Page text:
When specifying fenders, ask for a sample of the rubber compound that will be used in your project. Three key factors – velocity factor, temperature factor and longevity are affected by rubber grade and compound formulation. The properties of fenders vary dramatically depending on their composition, as such; rubber compound composition should be built into specifications in order to guarantee performance and lifecycle.

9. Get the training you and your people need

Your relationship with your supplier shouldn’t end at installation.  Demand maintenance and operational training to ensure you optimise performance in the field.

10. Ask about aftersales service

Full after sales support should be considered as part of your supplier’s offer. Not only should they be able to supply product training, spare parts and servicing should be available to you on demand, no matter where you are in the world.



Mission critical equipment such as fender systems need to be bespoke, fit for purpose and considered, from the design stage, on the merits of the specific project.

Designing a fender system requires engineers to determine the berthing energy of a vessel, or range of vessels, that are likely to be docked against the system, then determine the necessary capacity of the fender system to absorb that energy.  Finally, engineers need to find ways to avoid creating too much force both when a ship comes to berth and whilst it continues to bear against the system, to avoid damage to both the port infrastructure and the vessel.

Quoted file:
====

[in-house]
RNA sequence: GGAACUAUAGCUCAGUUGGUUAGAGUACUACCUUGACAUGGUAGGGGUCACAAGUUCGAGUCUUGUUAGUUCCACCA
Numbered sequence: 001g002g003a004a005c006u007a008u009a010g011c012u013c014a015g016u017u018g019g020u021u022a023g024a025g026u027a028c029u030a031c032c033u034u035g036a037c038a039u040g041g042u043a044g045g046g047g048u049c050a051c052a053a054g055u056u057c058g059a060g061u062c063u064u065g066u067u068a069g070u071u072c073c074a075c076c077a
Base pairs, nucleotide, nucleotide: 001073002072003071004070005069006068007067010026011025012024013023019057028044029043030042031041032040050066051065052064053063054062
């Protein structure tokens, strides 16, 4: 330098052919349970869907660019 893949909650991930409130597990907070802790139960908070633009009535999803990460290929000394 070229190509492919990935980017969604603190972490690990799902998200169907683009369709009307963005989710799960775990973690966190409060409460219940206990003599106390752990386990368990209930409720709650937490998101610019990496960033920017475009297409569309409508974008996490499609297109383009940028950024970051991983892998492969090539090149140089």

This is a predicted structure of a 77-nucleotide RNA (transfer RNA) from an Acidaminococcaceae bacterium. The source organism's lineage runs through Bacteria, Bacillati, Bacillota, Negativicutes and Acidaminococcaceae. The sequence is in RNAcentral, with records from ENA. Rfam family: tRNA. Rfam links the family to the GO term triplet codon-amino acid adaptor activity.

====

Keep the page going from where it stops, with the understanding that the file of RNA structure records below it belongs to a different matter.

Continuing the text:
Commercially, high quality fendering systems can add value to port operations by minimising maintenance requirements and reducing the risk of incidents. Custom made, high quality fenders also offer a longer service life and, reduced maintenance requirements ensure fewer “lost” days for ports and subsequently, minimise lost revenue.

In addition to these commercial concerns, and most importantly, fenders provide the first line of defence for ports and play a key role in protecting the safety of port personnel, vessel crew, cargo and infrastructure.

We’ve frequently discussed the worrying trend within the industry of specifiers procuring this mission critical equipment on the basis of upfront cost and subsequently, only short term cost savings – without taking into account the fact that over the fenders lifecycle, costs will be higher.

Some suppliers have been able to take advantage of this trend by supplying lower cost, but lower quality fenders.  These fenders have been found to contain a higher percentage of recycled rubber, as opposed to virgin rubber, and replace carbon black filler with non-reinforcing white filler.

We decided to put our money where our mouth is on this issue and conduct some independent testing, comparing the physical and chemical properties of a high quality and low cost fender.

Our rubber testing whitepaper discusses this trend in more depth and reveals the results of this testing.  Download it for free here.